Ask tour operators how they’ll run sustainable and environmentally friendly trips such as joining Travelers Against Plastic and actively reducing plastic use.”
You can contribute to Paul’s GoFundMe project here.
Tourism in Sri Lanka had, until recently, been enjoying a deserved and exciting renaissance. However, the Easter terrorist attacks of 2019 was a crashing setback. Then, 11 months later, COVID-19 hit, leading to income and job loss for guides, craftspeople, food vendors, hoteliers, and rangers.
“There’s been limited help from the government so it’s had a profound effect on the one in ten people who depend on tourism for a livelihood,” says Farzana Dobbs, chief curator at Sri Lanka specialists Travel Gallery and owner of Rosyth Estate House near Kandy.
“But the perverse upside of both 2019 and COVID has been the overtourism issue experienced by several national parks such as Yala has been reigned in and we’re promoting lesser-known national parks.”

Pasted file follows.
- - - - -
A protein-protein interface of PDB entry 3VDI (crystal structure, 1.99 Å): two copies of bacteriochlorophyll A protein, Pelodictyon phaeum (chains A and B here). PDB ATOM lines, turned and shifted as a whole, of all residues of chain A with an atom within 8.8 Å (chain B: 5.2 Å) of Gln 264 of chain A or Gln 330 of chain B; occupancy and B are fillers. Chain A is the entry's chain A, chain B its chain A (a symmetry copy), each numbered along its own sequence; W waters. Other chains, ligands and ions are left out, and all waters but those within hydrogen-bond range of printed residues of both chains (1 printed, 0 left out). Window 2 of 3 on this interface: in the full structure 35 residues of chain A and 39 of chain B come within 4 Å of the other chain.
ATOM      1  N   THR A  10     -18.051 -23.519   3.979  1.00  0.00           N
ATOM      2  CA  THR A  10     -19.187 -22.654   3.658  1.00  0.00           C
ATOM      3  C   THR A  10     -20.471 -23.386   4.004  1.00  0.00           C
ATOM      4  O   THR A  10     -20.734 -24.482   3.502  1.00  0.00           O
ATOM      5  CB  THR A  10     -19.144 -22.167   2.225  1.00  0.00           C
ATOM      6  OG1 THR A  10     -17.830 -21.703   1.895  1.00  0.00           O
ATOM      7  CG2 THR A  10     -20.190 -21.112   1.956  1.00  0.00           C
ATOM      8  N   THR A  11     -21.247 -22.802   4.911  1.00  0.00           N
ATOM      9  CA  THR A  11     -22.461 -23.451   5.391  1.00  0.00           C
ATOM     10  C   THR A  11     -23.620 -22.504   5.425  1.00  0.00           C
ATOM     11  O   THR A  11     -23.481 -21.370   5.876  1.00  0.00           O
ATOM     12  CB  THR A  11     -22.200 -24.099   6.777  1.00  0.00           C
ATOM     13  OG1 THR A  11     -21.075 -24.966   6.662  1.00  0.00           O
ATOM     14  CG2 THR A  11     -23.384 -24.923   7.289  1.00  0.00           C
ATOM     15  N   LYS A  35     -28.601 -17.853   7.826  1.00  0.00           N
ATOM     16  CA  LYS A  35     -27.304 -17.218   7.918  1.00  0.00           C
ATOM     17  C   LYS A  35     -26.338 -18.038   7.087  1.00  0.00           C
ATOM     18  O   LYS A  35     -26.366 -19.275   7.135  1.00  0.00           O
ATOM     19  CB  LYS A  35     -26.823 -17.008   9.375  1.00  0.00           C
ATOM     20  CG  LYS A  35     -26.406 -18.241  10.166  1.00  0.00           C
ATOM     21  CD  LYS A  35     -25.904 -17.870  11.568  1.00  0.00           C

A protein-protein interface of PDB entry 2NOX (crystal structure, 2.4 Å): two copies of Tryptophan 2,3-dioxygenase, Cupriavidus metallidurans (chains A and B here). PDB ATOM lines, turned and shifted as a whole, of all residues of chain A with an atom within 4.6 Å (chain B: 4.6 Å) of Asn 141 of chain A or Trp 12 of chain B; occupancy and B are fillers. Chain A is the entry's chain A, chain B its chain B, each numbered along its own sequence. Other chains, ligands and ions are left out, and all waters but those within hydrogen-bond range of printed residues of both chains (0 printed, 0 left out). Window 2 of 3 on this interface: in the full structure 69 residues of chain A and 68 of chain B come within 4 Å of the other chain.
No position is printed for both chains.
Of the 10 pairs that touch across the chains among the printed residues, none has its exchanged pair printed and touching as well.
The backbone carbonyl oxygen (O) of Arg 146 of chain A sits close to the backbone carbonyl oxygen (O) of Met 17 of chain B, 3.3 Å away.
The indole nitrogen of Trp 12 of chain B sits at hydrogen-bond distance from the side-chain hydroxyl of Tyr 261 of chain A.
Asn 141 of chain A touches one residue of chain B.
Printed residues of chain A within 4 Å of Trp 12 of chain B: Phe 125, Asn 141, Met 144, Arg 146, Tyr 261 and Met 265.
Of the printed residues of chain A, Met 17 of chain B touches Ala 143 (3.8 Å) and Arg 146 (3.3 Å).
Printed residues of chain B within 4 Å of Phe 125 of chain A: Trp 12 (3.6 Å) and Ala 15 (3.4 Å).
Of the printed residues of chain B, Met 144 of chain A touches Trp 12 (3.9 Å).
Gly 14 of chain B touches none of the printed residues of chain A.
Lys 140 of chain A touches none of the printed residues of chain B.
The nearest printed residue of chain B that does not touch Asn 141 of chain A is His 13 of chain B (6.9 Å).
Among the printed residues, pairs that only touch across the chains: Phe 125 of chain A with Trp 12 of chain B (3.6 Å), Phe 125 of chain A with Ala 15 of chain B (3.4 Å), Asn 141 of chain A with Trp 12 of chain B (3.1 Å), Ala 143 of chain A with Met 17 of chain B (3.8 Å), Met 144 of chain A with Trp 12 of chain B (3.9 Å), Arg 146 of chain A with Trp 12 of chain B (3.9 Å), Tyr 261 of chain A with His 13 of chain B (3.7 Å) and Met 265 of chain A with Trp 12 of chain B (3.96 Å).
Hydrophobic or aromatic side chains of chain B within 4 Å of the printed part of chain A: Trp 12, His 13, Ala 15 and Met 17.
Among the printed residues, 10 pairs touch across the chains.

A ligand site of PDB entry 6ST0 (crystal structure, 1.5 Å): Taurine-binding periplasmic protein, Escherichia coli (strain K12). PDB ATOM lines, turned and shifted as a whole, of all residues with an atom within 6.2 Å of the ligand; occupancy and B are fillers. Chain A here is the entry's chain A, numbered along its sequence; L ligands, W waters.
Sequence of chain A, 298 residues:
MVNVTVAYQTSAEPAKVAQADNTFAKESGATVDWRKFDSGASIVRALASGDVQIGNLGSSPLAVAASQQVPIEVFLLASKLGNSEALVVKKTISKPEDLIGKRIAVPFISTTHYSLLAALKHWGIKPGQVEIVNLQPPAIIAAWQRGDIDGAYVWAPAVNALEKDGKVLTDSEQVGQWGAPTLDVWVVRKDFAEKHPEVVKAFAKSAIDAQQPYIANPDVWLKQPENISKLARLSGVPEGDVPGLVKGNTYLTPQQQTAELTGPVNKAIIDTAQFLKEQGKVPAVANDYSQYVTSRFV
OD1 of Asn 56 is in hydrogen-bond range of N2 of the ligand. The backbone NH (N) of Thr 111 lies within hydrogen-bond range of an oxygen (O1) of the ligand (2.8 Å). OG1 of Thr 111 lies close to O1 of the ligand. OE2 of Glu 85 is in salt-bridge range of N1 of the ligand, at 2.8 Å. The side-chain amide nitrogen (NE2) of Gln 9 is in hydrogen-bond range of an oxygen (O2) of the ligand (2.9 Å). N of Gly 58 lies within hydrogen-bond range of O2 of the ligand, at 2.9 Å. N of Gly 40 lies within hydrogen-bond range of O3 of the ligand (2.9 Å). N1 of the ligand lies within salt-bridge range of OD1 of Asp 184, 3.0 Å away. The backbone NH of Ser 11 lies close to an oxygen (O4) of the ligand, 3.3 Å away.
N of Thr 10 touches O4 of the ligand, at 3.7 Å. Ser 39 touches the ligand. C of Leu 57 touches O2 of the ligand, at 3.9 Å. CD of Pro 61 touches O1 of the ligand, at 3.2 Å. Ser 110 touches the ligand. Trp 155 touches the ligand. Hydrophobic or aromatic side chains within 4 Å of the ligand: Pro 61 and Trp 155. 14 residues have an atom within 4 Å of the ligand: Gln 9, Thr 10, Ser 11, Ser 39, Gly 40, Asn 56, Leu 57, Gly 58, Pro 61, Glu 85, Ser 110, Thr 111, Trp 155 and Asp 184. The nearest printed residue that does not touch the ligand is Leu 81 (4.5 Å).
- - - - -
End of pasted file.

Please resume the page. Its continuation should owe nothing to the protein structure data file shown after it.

Tourism plays a significant role in Sri Lanka’s economy and while the country is exempt from the UK’s ‘avoid all-but-essential travel’ list, Colombo airport remains closed for now. “We will need tourists to return,” says Farzana, “but we’re hoping to see travellers embrace more immersive travel styles and explore the culture and food more deeply. We’re also promoting longer stays and a slower pace to itineraries too.”
For travellers, the slow-travel approach is one way to ensure they’re travelling responsibly in Sri Lanka, especially if visiting lesser-known places in what will already be a less-crowded travel experience.
Places such as Flood Plains National Park, 200km north-east of Colombo, help share the tourist dollar, as does choosing ethical wildlife experiences such as avoiding elephant-riding or elephant trick shows, and staying in locally owned, perhaps community-run, guest houses and operators.